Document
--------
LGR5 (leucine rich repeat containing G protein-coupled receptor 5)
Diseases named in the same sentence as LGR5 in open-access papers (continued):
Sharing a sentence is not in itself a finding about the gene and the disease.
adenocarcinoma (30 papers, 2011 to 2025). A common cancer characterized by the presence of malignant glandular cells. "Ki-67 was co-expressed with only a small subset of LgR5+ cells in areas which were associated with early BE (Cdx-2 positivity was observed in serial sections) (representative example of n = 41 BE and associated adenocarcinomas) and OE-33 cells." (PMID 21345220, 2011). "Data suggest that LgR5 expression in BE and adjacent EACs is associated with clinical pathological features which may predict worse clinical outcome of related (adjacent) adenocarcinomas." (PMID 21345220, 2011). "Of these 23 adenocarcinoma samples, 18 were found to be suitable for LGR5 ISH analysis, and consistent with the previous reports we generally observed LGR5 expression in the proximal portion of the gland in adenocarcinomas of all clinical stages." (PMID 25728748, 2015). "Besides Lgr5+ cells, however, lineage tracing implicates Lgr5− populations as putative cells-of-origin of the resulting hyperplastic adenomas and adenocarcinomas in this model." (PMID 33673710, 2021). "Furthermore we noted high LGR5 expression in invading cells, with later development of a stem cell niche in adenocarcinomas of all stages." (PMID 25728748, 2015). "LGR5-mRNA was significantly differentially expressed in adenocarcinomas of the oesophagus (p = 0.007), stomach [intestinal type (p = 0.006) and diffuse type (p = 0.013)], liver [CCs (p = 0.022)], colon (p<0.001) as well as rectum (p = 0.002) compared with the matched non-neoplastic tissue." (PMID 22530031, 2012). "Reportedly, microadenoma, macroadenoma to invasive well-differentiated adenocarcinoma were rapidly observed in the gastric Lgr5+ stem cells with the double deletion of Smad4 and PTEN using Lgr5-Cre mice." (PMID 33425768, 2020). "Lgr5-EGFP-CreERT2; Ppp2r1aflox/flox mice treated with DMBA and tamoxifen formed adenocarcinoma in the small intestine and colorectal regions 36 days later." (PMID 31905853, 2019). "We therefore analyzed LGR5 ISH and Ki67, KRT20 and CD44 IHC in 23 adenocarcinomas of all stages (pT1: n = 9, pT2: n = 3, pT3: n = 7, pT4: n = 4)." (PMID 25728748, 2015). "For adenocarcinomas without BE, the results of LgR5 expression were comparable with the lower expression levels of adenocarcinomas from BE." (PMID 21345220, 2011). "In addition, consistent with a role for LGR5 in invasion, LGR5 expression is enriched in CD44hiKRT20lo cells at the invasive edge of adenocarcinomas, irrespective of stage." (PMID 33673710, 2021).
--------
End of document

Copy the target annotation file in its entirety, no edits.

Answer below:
LGR5 (leucine rich repeat containing G protein-coupled receptor 5)
Diseases named in the same sentence as LGR5 in open-access papers (continued):
Sharing a sentence is not in itself a finding about the gene and the disease.
adenocarcinoma (30 papers, 2011 to 2025). A common cancer characterized by the presence of malignant glandular cells. "Ki-67 was co-expressed with only a small subset of LgR5+ cells in areas which were associated with early BE (Cdx-2 positivity was observed in serial sections) (representative example of n = 41 BE and associated adenocarcinomas) and OE-33 cells." (PMID 21345220, 2011). "Data suggest that LgR5 expression in BE and adjacent EACs is associated with clinical pathological features which may predict worse clinical outcome of related (adjacent) adenocarcinomas." (PMID 21345220, 2011). "Of these 23 adenocarcinoma samples, 18 were found to be suitable for LGR5 ISH analysis, and consistent with the previous reports we generally observed LGR5 expression in the proximal portion of the gland in adenocarcinomas of all clinical stages." (PMID 25728748, 2015). "Besides Lgr5+ cells, however, lineage tracing implicates Lgr5− populations as putative cells-of-origin of the resulting hyperplastic adenomas and adenocarcinomas in this model." (PMID 33673710, 2021). "Furthermore we noted high LGR5 expression in invading cells, with later development of a stem cell niche in adenocarcinomas of all stages." (PMID 25728748, 2015). "LGR5-mRNA was significantly differentially expressed in adenocarcinomas of the oesophagus (p = 0.007), stomach [intestinal type (p = 0.006) and diffuse type (p = 0.013)], liver [CCs (p = 0.022)], colon (p<0.001) as well as rectum (p = 0.002) compared with the matched non-neoplastic tissue." (PMID 22530031, 2012). "Reportedly, microadenoma, macroadenoma to invasive well-differentiated adenocarcinoma were rapidly observed in the gastric Lgr5+ stem cells with the double deletion of Smad4 and PTEN using Lgr5-Cre mice." (PMID 33425768, 2020). "Lgr5-EGFP-CreERT2; Ppp2r1aflox/flox mice treated with DMBA and tamoxifen formed adenocarcinoma in the small intestine and colorectal regions 36 days later." (PMID 31905853, 2019). "We therefore analyzed LGR5 ISH and Ki67, KRT20 and CD44 IHC in 23 adenocarcinomas of all stages (pT1: n = 9, pT2: n = 3, pT3: n = 7, pT4: n = 4)." (PMID 25728748, 2015). "For adenocarcinomas without BE, the results of LgR5 expression were comparable with the lower expression levels of adenocarcinomas from BE." (PMID 21345220, 2011). "In addition, consistent with a role for LGR5 in invasion, LGR5 expression is enriched in CD44hiKRT20lo cells at the invasive edge of adenocarcinomas, irrespective of stage." (PMID 33673710, 2021).